The large crowd suggests that it was early afternoon, but it really doesn’t matter. The important thing is what happened to Zechariah. The supreme moment of his Levitical service had arrived. The lot had fallen his way. The Privilege was finally his.
When word came that the duty was his, Zechariah no doubt saw his many years of service race by. He probably attempted to see if any other event in his priestly life matched this significant moment in time. It is doubtful he found any.
If only Elizabeth could have been there to watch.
As the moment approached for him to enter the Most Holy Place with the incense offering, the gathering of the pious and the pretentious began to swell. It was a festive time. The people in the crowd had left their shops and their fields and their homes to come for the evening time of sacrifice and prayer. It was a regular part of the daily routine of the Jews of Jerusalem. And Zechariah was the one on whom the Privilege had been bestowed. His task was to spread the incense over the altar in the Most Holy Place.
As he pulled away from the festive throng which had gathered to pray, and made his way toward the inside of the great temple, Zechariah no doubt was overcome with a surreal and awesome sensation. In his hands was the incense to be placed on the altar—incense that symbolized the collective piety of the Jewish people. The hope of righteous Zechariah, as well as all the watchful participants, was that Almighty God would accept favorably the sacrifice that would follow. The offering of the incense was preparatory to that event. It was the sign that the people of Israel were ready to meet with their God. Little did Zechariah realize how much at that moment Almighty God wanted to meet with him.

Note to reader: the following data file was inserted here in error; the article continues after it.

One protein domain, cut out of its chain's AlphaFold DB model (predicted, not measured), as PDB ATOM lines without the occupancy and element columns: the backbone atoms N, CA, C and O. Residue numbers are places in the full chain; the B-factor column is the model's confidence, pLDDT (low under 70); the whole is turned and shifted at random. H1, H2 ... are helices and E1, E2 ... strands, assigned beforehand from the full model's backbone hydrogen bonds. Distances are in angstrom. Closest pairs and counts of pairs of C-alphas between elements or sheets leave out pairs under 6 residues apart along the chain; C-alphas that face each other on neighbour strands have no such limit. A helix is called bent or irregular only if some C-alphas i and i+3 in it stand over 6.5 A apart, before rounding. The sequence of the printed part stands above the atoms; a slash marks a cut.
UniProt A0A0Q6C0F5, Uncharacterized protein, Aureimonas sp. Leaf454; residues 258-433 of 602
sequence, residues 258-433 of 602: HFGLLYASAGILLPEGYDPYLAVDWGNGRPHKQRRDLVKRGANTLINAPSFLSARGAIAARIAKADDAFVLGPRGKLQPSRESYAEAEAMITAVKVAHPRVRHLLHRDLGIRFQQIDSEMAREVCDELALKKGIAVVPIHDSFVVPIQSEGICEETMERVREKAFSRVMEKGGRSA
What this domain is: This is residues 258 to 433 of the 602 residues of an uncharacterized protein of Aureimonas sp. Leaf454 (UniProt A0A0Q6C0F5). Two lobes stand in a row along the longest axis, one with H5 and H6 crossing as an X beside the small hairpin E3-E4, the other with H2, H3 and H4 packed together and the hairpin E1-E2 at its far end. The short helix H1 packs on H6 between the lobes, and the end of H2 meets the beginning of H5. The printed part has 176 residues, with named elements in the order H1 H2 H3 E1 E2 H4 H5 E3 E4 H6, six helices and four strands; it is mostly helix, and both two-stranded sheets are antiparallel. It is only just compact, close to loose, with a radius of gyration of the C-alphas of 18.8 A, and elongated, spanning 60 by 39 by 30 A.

At least, not until it happened.
Luke’s depiction is rather simple and straightforward: an angel of the Lord appeared to him. Right next to the altar. Right beside where Zechariah was spreading the incense. And Zechariah was left absolutely terrified and confused.
“Do not be afraid,” the angel immediately offers. “Your prayers have been heard.” Zechariah, God has remembered you!
The significance of this must not be overlooked, for in Zechariah’s world names meant something significant. They defined the qualities, experiences, ambitions and anxieties of the families who gave them and the people who received them. That is why it was no small coincidence that Zechariah’s name meant “The Lord Remembers Again.”
The Lord remembered Zechariah.
And the Lord remembered the people this priest was about to represent.
“Elizabeth will have a boy. Call him John. And know that he will be a delight and a joy, for he will prepare the nation for the coming of God.”
The Lord remembered Zechariah. And the people. The natural question is, What did the Lord remember? What was it for which Zechariah prayed?
Very few, if any, could have been there for all of the intense moments in their long lives. In fact, it’s likely that no one had taken time to participate in the periods of solitude in which Zechariah and Elizabeth appealed to God for mercy. The times she begged God through tears to open her womb. The times he implored God to remedy the brokenness of this hurtful and seemingly empty world.
Give us a child, O holy Lord. Give us hope.
Grant our nation peace, O mighty God. Come and save us.
Day in and day out . . . for years. The humble petitions of a husband and a wife. A pious Jewish couple. A priest of Israel’s holy God. A pair with fewer years ahead than behind.
“Your prayer has been heard,” the angel said. God remembered.
And indeed God did. For in a moment’s time Zechariah heard the things his ears had always hoped to hear. Not only would his precious bride bear him a child—a son nonetheless—but also this little boy would grow to be a mighty servant of the Most High God. He would make a difference. Zechariah and Elizabeth would have a legacy beyond their years. And their humble son would prepare the hearts of a weary and oppressed nation—indeed the world—for the coming of Israel’s Hope.
Their prayers were answered.
Because God remembered.